Every respectable pharma-watcher knows about the rash of deals, megasized and otherwise, that spread through the industry over the past few years. The patent cliff, the growing importance of emerging markets, the R&D malaise afflicting some Big Pharmas--all have conspired to create an epidemic of dealmaking.
Apparently, that epidemic comes with some complications. Insider trading, for one.
Yesterday, U.S. securities regulators charged 8 men with insider trading, saying they profited on the secret skinny that Sanofi ($SNY) was on the verge of buying U.S.-based consumer health company Chattem. It's the third insider trading charge related to a pharma deal this month. Just last week, the Securities and Exchange Commission fined an ex-manager at Array BioPharma for insider trading around a licensing deal. And on Aug. 2, a Bristol-Myers Squibb ($BMY) executive was charged in connection with his own trades around the company's M&A.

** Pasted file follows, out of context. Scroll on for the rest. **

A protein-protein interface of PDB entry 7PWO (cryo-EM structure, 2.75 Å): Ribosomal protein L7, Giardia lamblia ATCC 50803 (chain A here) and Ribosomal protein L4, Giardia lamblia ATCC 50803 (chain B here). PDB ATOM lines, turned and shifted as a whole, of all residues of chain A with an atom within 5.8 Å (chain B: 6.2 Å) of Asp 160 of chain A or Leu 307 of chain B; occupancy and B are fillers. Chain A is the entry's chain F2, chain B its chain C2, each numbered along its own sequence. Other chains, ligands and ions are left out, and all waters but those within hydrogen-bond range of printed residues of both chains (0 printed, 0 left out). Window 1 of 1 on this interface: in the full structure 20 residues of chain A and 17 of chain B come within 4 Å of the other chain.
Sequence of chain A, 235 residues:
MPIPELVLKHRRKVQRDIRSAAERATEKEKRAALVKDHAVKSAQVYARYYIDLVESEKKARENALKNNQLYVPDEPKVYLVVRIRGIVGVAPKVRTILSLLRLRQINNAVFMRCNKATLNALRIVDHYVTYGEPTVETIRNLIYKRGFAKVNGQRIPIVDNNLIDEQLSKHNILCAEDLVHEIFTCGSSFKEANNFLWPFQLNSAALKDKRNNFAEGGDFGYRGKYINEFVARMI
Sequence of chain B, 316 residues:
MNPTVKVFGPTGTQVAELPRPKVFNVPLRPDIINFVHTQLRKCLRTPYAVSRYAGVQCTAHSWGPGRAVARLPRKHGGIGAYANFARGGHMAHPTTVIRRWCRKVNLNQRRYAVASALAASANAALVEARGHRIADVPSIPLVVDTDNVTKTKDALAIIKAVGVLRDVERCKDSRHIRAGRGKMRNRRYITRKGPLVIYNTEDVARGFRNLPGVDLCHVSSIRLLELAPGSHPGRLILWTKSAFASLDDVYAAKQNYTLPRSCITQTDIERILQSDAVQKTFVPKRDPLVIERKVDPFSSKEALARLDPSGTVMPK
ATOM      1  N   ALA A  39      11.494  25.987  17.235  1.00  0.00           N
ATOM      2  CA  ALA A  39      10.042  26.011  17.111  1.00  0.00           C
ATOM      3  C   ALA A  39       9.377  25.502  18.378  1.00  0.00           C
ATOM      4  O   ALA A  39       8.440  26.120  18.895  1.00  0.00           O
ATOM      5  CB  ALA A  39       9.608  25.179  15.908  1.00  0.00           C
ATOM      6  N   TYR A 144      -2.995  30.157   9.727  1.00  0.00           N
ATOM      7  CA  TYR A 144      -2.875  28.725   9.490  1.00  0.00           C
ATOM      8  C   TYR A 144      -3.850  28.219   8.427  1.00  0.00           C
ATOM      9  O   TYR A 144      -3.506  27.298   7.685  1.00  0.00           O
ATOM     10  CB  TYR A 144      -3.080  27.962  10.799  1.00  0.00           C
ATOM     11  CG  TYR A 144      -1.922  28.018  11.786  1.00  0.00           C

Here's more on the latest case: According to the Securities and Exchange Commission, a Georgia accountant came by confidential information about the Sanofi deal from a client on Chattem's board. Melvin passed the news off to friends, who told other friends. The "ring" of men then profited at least $500,000 on related trades, the SEC says.
More charges could be coming. The SEC has been digging around more pharma deals, including Merck's ($MRK) 2009 buyout of Schering-Plough, Pfizer's ($PFE) merger with Wyeth the same year, and Eli Lilly's ($LLY) ImClone buyout in 2008. An earlier probe of AstraZeneca's ($AZN) MedImmune deal yielded charges in 2010.
- see the Reuters news
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